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Thread: Trinity Tramp - EL34/6L6 switch question

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    Member Fred G.'s Avatar
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    Trinity Tramp - EL34/6L6 switch question

    Hi All,

    I'm in the final stages of building a Trinity Tramp. I'm confused about the "behavior" of the EL34/6L6 switch. Here's what's happening:

    I wired the switch according to the instructions. It's a DPDT switch. The "top" two lungs are jumpered together, as well as connected to the EL34 2.5k tap. The "bottom" two lugs are jumpered togetherand wired to the 6L6 5K tap. The center two lugs are wired together, and that goes to the octal socket.

    After I wired this, I did a continuity test on the switch to verify everything was working properly. I expected the switch to show continuity from the center lugs to EITHER the "top" or "bottom" lugs, BUT - INSTEAD, there was total continuity across the entire set of lugs, regardless of switch lever position!!!

    I took everything apart and tested the switch, and it worked as expected. Re-wired everything, and again found continuity across every lug in the switch, regardless of the switch lever's position..

    I'm guessing this has something to do with the way the transformer is constructed, but I sure as hell don't understand it. Can somebody explain this phenomenon to me?

    Thanks in advance!

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    Lifetime Member Enzo's Avatar
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    If you would post or link the schematic of what you are building it will be much easier to comment on.

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    Member Fred G.'s Avatar
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    Quote Originally Posted by Enzo View Post
    If you would post or link the schematic of what you are building it will be much easier to comment on.
    https://www.trinityamps.com/docs/TrampSchematic19.pdf

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    How are you measuring 'continuity'? If you are using the continuity range on a DMM it will probably indicate continuity through the resistance of the winding. Try measuring on the DMM 200ohm range, that will show the difference between the switch dead shorted and the winding resistance.

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    Member Fred G.'s Avatar
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    Quote Originally Posted by Dave H View Post
    How are you measuring 'continuity'? If you are using the continuity range on a DMM it will probably indicate there is continuity through the resistance of the winding.
    Dave,

    That is EXACTLY how I was measuring. I guessed it had something to do with the way it was reading "through" the winding, but I wanted some verification. I'm still just getting my mind around how this would occur through the switch - it sure threw me for a loop last night, though.

    Thanks!

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    When you are measuring continuity or resistance of a transformer winding, the meter only sees a piece of wire and measures its copper DCR.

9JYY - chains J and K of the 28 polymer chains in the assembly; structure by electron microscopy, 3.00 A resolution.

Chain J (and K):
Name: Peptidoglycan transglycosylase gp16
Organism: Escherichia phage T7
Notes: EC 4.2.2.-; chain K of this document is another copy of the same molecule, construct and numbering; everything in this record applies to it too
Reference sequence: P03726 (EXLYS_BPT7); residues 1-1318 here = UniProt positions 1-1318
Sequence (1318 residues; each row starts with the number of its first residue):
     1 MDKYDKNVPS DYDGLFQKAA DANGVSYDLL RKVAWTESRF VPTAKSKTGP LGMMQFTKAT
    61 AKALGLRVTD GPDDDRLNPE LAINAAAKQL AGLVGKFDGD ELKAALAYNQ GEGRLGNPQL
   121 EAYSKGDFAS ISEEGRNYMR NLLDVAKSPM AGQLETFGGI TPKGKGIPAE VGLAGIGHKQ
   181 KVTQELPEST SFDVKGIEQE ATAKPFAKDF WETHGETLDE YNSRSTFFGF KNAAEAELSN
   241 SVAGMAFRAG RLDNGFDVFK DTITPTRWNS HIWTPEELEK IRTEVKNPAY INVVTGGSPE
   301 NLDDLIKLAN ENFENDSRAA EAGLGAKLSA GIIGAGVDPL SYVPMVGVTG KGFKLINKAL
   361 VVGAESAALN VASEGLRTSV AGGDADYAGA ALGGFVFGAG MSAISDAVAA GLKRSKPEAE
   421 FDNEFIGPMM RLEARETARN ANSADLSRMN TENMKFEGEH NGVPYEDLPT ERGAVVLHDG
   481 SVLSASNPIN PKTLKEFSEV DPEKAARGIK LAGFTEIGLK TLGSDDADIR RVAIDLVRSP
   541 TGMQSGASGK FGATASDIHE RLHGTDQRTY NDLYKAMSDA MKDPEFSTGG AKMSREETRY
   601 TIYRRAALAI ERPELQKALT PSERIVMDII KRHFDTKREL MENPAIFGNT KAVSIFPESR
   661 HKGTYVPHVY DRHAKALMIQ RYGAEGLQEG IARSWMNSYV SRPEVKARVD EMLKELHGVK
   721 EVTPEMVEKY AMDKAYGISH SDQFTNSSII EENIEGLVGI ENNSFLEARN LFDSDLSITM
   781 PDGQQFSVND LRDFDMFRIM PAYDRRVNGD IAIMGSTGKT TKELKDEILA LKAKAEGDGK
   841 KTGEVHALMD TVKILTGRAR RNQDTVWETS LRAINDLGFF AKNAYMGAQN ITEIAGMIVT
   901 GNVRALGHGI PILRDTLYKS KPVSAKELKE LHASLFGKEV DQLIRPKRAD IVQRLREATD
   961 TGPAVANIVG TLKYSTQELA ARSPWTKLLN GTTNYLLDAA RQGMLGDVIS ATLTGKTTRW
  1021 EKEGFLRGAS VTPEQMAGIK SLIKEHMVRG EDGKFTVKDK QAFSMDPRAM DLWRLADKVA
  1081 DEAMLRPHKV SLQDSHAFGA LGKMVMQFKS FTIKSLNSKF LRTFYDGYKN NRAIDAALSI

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    Member Fred G.'s Avatar
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    But I was measuring across the SWITCH - this is what confused me (and still kinda does).

    I'd have thought I'd see continuity between the center lugs and either the top or bottom lugs, depending on which way the switch was thrown.

    Instead, it was "mass continuity" - lol. No matter how the switch was thrown, there was complete continuity across ALL lugs.

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    Lifetime Member Enzo's Avatar
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    Totally has to do with the winding. From the two end terminals of the switch you have the winding. Whatever its resistance might be, it will be low.

    "Continuity" readings are for guys wiring houses. Use the resistance scales.

    Look at the schematic. Those two terminals are directly wired to the transformer winding. Imagine you were measuring between those two places and the switch itself was gone.

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    Lifetime Member Enzo's Avatar
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    This sort of thing comes up more often than you might think. People often write in claiming a bunch of resistors in their amp measure very low. It is because of other circuit paths in parallel with the resistor. You can never forget everything is in a circuit, nothing stands alone in the world. Unless you are just measuring a resistor from the drawer. The circuits often have other circuit paths connected to a part in question.

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    Member Fred G.'s Avatar
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    Quote Originally Posted by Enzo View Post
    This sort of thing comes up more often than you might think. People often write in claiming a bunch of resistors in their amp measure very low. It is because of other circuit paths in parallel with the resistor. You can never forget everything is in a circuit, nothing stands alone in the world. Unless you are just measuring a resistor from the drawer. The circuits often have other circuit paths connected to a part in question.
    OK, looking at the schematic, I can visualize what is happening here. It was just so counter-intuitive (to me, at least) that I couldn't buy into what was actually happening at first.

    Thanks for all your answers!

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